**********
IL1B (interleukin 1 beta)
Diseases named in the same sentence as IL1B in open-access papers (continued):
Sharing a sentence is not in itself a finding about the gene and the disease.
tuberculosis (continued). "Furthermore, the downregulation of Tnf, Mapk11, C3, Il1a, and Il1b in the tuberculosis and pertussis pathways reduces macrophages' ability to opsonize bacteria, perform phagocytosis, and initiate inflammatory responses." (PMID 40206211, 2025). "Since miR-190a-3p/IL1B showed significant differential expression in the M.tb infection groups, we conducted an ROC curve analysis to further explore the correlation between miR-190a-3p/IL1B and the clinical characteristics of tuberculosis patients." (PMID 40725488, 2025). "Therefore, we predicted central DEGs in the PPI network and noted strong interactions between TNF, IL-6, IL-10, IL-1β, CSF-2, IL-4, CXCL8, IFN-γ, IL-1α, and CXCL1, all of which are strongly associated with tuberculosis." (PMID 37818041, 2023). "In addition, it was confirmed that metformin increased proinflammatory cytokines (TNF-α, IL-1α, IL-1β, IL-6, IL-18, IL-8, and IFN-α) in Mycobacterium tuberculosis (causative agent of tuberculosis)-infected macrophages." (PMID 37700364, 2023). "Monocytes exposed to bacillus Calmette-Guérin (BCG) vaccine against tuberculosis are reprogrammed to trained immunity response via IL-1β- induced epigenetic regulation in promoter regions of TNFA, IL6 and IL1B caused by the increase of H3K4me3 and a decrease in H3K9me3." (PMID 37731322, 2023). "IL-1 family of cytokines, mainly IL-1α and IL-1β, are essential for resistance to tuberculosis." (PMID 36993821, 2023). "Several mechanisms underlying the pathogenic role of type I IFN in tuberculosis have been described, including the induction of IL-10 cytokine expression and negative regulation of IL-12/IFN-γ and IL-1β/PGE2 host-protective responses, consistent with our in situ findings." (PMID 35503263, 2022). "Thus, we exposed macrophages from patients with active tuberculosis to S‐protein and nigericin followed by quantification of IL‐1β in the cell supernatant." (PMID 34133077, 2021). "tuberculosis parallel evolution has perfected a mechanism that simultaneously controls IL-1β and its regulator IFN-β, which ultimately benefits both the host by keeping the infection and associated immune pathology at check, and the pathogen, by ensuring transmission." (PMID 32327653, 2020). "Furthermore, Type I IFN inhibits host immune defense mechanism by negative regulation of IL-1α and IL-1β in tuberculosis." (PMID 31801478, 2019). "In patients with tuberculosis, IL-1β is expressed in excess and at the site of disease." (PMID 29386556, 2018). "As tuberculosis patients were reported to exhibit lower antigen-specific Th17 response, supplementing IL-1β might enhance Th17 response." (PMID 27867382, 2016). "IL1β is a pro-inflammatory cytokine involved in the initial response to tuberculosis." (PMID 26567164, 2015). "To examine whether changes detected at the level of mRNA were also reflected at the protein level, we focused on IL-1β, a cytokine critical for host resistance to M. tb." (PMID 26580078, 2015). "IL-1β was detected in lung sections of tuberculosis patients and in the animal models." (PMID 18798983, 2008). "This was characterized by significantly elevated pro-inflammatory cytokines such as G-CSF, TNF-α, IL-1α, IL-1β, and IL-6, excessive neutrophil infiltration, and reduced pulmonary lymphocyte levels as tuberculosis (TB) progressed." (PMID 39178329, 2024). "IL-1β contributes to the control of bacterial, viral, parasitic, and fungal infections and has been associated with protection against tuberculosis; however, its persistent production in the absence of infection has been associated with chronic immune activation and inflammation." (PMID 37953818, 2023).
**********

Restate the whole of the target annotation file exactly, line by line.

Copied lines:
IL1B (interleukin 1 beta)
Diseases named in the same sentence as IL1B in open-access papers (continued):
Sharing a sentence is not in itself a finding about the gene and the disease.
tuberculosis (continued). "Furthermore, the downregulation of Tnf, Mapk11, C3, Il1a, and Il1b in the tuberculosis and pertussis pathways reduces macrophages' ability to opsonize bacteria, perform phagocytosis, and initiate inflammatory responses." (PMID 40206211, 2025). "Since miR-190a-3p/IL1B showed significant differential expression in the M.tb infection groups, we conducted an ROC curve analysis to further explore the correlation between miR-190a-3p/IL1B and the clinical characteristics of tuberculosis patients." (PMID 40725488, 2025). "Therefore, we predicted central DEGs in the PPI network and noted strong interactions between TNF, IL-6, IL-10, IL-1β, CSF-2, IL-4, CXCL8, IFN-γ, IL-1α, and CXCL1, all of which are strongly associated with tuberculosis." (PMID 37818041, 2023). "In addition, it was confirmed that metformin increased proinflammatory cytokines (TNF-α, IL-1α, IL-1β, IL-6, IL-18, IL-8, and IFN-α) in Mycobacterium tuberculosis (causative agent of tuberculosis)-infected macrophages." (PMID 37700364, 2023). "Monocytes exposed to bacillus Calmette-Guérin (BCG) vaccine against tuberculosis are reprogrammed to trained immunity response via IL-1β- induced epigenetic regulation in promoter regions of TNFA, IL6 and IL1B caused by the increase of H3K4me3 and a decrease in H3K9me3." (PMID 37731322, 2023). "IL-1 family of cytokines, mainly IL-1α and IL-1β, are essential for resistance to tuberculosis." (PMID 36993821, 2023). "Several mechanisms underlying the pathogenic role of type I IFN in tuberculosis have been described, including the induction of IL-10 cytokine expression and negative regulation of IL-12/IFN-γ and IL-1β/PGE2 host-protective responses, consistent with our in situ findings." (PMID 35503263, 2022). "Thus, we exposed macrophages from patients with active tuberculosis to S‐protein and nigericin followed by quantification of IL‐1β in the cell supernatant." (PMID 34133077, 2021). "tuberculosis parallel evolution has perfected a mechanism that simultaneously controls IL-1β and its regulator IFN-β, which ultimately benefits both the host by keeping the infection and associated immune pathology at check, and the pathogen, by ensuring transmission." (PMID 32327653, 2020). "Furthermore, Type I IFN inhibits host immune defense mechanism by negative regulation of IL-1α and IL-1β in tuberculosis." (PMID 31801478, 2019). "In patients with tuberculosis, IL-1β is expressed in excess and at the site of disease." (PMID 29386556, 2018). "As tuberculosis patients were reported to exhibit lower antigen-specific Th17 response, supplementing IL-1β might enhance Th17 response." (PMID 27867382, 2016). "IL1β is a pro-inflammatory cytokine involved in the initial response to tuberculosis." (PMID 26567164, 2015). "To examine whether changes detected at the level of mRNA were also reflected at the protein level, we focused on IL-1β, a cytokine critical for host resistance to M. tb." (PMID 26580078, 2015). "IL-1β was detected in lung sections of tuberculosis patients and in the animal models." (PMID 18798983, 2008). "This was characterized by significantly elevated pro-inflammatory cytokines such as G-CSF, TNF-α, IL-1α, IL-1β, and IL-6, excessive neutrophil infiltration, and reduced pulmonary lymphocyte levels as tuberculosis (TB) progressed." (PMID 39178329, 2024). "IL-1β contributes to the control of bacterial, viral, parasitic, and fungal infections and has been associated with protection against tuberculosis; however, its persistent production in the absence of infection has been associated with chronic immune activation and inflammation." (PMID 37953818, 2023).